politics.co.uk went to see the main parties' environment spokesmen, and the Greens' man, argue it out in London.
By Sam Dale
After one debate Britain moved from two party politics to three; the Greens will have hoped that a non-TV debate in Westminster this morning will put them into the Big Four, like football teams chasing a Champions League spot.
And the Green party has shown its electoral ambitions by 'modernising', not mentioning the environment until page 33 of its manifesto, but the party's man played down the chances of entering number 10.
"We're not expecting to form a government," claimed Darren Johnson with the straight talking realism that represents their 'new politics'. But will they go the whole way and become climate change sceptics? Is this their clause four moment?
We were told the environment hustings, organised by 'Ask the Climate Question' were to start with a short video from each party leader. Fitting in with the Green's 'new politics' a technical glitch meant their video was broken and their man Johnson would read a speech.
Quick to jump on the bandwagon the other three parties suffered technical glitches on their videos.
The host, the Independent's environment editor, Michael Mcarthy, was quick to move on and asked for the first planned question from the audience. But there was no answer. Good start.
Then he called another name and we got a response and a question about additionality - whether aid for poor countries affected by climate change should come from the existing international development budget or additional funds.
The charitable Ed Miliband, Simon Hughes and Greg Clark were all very humanitarian, pledging additional money to affected countries. This kick-started the debate though, and it became an informative and interesting event with strong arguments and substantive disagreements.
Or so I thought.
"It's boring," said Ed when the Lib Dems questioned Labour's record. "It's what oppositions do," seeming to forget he was in a debate. "Talk is cheap," he said, "We're the only party who has done anything about climate change".
"That's because you've been the government," said the deferent Hughes, forgetting the Lib Dems have a chance of power this time.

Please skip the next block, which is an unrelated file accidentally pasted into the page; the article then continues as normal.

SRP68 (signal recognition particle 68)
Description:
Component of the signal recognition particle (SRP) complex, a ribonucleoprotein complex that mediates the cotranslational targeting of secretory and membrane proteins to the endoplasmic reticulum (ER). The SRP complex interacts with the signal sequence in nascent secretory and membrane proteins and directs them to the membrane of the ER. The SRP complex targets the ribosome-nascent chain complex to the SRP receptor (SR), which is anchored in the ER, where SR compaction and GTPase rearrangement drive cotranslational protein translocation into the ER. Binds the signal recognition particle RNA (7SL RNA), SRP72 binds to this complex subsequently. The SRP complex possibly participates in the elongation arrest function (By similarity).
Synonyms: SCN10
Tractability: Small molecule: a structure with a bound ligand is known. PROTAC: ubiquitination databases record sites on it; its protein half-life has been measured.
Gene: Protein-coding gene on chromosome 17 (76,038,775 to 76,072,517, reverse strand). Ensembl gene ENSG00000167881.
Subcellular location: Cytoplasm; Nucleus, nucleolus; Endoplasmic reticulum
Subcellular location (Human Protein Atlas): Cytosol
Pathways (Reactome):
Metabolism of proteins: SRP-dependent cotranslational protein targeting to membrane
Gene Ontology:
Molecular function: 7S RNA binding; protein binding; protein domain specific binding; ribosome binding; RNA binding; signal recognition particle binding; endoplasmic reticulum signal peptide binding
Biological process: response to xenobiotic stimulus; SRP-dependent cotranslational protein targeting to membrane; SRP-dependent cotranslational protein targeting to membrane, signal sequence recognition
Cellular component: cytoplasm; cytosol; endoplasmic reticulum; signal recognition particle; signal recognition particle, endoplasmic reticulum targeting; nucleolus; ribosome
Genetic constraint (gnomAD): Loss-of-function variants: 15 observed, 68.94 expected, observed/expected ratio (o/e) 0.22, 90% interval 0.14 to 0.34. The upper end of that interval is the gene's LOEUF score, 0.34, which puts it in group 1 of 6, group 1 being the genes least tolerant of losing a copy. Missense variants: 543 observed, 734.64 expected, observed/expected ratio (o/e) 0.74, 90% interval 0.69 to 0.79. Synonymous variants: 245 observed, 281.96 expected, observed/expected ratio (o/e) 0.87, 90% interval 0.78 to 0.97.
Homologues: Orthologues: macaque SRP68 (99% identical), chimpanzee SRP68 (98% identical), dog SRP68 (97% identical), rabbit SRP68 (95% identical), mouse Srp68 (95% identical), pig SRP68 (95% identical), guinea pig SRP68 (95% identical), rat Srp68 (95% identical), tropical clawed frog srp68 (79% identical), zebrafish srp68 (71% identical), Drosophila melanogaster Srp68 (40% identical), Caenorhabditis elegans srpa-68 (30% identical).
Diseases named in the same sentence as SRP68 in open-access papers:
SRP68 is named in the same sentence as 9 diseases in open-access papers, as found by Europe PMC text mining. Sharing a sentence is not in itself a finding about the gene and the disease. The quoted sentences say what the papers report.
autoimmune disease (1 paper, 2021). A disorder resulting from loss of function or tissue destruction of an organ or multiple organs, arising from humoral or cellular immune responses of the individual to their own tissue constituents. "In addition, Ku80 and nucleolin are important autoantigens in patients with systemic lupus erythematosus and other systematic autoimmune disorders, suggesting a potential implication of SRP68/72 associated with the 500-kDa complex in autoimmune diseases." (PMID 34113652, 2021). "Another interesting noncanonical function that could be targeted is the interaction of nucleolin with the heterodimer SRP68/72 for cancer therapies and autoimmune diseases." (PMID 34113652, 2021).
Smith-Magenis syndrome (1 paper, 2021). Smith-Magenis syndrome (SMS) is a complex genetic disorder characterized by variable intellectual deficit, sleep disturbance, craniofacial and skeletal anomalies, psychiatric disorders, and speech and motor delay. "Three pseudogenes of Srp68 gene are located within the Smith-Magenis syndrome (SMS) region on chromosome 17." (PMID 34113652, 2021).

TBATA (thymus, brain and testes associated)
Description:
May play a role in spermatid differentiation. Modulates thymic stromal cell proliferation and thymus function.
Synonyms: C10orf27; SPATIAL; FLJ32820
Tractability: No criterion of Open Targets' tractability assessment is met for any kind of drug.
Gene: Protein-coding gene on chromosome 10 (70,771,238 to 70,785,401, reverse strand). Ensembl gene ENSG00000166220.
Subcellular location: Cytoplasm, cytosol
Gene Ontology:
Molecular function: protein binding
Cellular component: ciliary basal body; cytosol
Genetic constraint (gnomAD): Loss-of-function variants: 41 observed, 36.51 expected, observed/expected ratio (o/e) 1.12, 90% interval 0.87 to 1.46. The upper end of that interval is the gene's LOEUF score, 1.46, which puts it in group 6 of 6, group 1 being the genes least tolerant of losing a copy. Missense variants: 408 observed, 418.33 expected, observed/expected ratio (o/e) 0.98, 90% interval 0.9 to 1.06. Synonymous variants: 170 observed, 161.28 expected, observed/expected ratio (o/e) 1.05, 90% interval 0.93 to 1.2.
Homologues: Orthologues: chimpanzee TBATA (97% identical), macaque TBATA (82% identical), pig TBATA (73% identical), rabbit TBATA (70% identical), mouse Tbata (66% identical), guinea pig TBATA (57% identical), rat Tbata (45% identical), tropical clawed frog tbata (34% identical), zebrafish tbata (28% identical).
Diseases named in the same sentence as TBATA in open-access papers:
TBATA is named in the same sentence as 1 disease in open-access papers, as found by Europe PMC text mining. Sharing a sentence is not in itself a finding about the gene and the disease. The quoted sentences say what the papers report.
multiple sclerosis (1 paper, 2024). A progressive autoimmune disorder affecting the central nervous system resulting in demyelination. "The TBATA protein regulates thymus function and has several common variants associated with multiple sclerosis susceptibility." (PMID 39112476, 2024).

Hughes and Clark were revealed to be old SDP buddies fighting together on the 1983 general election when they nearly overtook Labour, just like now, boasted Mr Hughes.
But it's probably not a good idea to gloat about such a false dawn and less so to make a comparison, which basically admits the Lib Dem's are forever doomed to also-rans.
After over an hour of listening to answers from planted questions there was no time for us to ask anything. Charming.
Finally, we were treated to the leader's short videos which were a microcosm of the whole election.
First up, Nick Clegg, bright, energetic, stood in front of a yellow board looking like he'd just dried his hair from the morning shower. He gave us the usual "let's try something different".
Unfortunately for Labour, Gordon came up next. Sat in a darkened office with his face very close up to the camera, he had dark bags under his eyes and his face looked like it was melting. As per usual we got a policy and stats blitz, and I'd love to tell you what they were but my shorthand can't keep up with his policy motor mouth.
Finally there was Cameron, who, after Brown, sounded like a child whose voice hadn't broken. The Tory leader did his standard bit with, "let's work together", because I can't be bothered on my own, and the 'Big Society' can solve everything, whatever that means. Then the Green member began his speech but everyone was already packing up. Perhaps a four-party system is a step too far.